The stage where the performance of tasks involving conservation, in which thinking is governed by fundamental rules of logic
Concrete operational, or middle childhood; 6 to 12
The stage where the ability to deal with hypothetical problems and abstract thinking
Formal operational period, or adolescence; 12 and over
What is a scheme?
an organized pattern of thought or action applied to persons, objects, or events in an effort to make sense of them (mental pic of world and things in it)
What is assimilation?
A process by which new info and ideas are incorporated or fitted into existing knowledge or schemes
What is accommodation?
A process of adjusting or modifying existing schemes to account for new ideas and info
What is Vygotsky's Sociocultural Theory of Developmment?
development is the result of interactions between cultural and historical factors; matching a child's demands with the requirements of her culture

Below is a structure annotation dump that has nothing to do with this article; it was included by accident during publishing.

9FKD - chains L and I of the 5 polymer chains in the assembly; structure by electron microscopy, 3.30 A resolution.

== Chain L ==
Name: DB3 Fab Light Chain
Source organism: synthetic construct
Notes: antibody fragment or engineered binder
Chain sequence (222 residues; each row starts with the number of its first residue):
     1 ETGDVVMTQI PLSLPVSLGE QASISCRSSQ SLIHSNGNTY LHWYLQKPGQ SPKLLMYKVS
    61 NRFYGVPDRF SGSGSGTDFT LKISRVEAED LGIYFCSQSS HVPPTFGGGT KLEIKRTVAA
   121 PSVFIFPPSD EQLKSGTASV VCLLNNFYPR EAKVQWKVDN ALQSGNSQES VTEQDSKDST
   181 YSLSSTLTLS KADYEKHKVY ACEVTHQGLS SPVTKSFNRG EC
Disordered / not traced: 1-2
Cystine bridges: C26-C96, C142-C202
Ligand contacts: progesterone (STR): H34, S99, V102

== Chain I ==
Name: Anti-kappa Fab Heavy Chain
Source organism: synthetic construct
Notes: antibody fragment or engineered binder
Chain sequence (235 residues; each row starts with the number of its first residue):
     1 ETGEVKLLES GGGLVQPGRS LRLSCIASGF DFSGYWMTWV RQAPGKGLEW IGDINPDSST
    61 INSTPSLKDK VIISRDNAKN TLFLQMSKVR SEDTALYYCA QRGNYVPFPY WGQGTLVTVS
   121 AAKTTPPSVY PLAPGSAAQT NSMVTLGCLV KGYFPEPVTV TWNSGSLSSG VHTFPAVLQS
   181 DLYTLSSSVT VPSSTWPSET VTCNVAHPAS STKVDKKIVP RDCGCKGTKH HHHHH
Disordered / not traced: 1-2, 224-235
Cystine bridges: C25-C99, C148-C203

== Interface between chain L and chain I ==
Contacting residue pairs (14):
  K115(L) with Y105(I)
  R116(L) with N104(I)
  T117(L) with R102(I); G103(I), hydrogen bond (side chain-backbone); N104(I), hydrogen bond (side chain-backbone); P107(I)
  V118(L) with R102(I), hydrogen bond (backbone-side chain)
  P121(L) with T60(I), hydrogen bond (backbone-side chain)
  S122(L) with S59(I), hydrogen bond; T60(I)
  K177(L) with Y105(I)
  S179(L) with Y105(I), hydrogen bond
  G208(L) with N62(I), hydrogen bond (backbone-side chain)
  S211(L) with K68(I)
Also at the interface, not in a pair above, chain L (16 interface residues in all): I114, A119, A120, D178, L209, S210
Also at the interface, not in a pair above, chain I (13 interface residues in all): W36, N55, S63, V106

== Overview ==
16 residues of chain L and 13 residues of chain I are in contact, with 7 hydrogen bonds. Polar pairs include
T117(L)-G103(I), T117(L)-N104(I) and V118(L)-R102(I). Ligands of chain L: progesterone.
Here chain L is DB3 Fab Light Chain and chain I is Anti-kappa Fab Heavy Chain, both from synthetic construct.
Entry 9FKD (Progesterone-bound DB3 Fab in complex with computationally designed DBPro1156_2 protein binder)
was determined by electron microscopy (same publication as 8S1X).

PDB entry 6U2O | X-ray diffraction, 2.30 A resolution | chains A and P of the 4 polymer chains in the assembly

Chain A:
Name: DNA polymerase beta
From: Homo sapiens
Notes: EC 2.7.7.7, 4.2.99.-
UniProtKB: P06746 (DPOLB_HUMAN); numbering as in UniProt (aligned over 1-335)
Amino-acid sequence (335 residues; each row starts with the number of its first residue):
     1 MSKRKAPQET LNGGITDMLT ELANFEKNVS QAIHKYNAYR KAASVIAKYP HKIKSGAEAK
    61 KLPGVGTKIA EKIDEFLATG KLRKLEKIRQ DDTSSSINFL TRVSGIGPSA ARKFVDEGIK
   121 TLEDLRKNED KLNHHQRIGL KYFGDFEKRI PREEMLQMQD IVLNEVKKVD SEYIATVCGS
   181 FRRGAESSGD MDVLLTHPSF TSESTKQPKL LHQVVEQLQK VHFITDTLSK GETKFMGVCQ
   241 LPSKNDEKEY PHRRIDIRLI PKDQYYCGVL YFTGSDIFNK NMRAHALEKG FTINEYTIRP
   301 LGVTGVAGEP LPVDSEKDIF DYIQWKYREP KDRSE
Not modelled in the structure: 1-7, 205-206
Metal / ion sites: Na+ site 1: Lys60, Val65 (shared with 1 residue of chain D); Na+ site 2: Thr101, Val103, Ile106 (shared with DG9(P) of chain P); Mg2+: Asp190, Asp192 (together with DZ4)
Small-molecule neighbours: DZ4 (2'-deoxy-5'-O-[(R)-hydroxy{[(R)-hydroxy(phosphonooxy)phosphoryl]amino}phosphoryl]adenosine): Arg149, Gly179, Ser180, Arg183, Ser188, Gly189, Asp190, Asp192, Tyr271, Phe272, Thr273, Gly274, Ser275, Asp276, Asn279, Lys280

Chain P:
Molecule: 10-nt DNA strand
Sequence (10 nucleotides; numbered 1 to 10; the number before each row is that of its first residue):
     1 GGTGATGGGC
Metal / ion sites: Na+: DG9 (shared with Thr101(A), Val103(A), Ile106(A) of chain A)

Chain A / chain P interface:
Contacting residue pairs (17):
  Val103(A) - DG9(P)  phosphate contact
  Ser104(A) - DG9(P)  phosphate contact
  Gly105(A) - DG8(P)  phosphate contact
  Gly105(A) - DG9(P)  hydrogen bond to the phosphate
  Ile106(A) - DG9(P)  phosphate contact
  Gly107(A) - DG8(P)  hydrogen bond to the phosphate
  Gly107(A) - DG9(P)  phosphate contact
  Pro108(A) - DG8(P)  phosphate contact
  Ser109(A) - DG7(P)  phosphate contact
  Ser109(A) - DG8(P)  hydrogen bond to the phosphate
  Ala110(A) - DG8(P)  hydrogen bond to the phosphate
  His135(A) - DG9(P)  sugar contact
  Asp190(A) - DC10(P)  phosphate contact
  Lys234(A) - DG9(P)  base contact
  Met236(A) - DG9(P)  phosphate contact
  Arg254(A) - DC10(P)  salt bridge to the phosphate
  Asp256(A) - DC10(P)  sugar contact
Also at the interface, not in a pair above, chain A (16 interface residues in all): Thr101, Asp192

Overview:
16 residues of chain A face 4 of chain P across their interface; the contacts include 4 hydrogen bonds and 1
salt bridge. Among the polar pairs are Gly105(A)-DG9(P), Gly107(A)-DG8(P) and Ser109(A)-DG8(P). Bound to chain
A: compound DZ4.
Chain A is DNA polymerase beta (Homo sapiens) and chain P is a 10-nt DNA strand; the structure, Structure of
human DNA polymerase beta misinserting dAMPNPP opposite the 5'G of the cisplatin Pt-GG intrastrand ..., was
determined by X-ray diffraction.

Who coined the term zone of proximal development (ZPD)?
What is the zone of proximal development?
The distance between a child's actual developmental level and the higher-level potential
ie. what the child can achieve independently compared to what it can achieve with guidance
Vygotsky developed three sequential stages in the evolution of speech. What are they?
1) social speech 2) egocentric speech 3) inner speech
What is 'social speech' in Vygotsky's evolution of speech?
speech designed primarily to gain the attention of others or to express simple ideas and lasts until approximately three years of age.
What is 'egocentric speech' from Vygotsky's evolution of speech?
speech that serves to control the child's own behavior, and is usually verbalized
What is 'inner speech' in Vygotsky's evolution of speech?
speech that consists of self-talk, during which children rehearse what they are going to say before actually saying it
What did Erikson's Psychosocial Theory emphasize?
Emphasis was on growth of normal or healthy (rather than abnormal or neurotic) personality development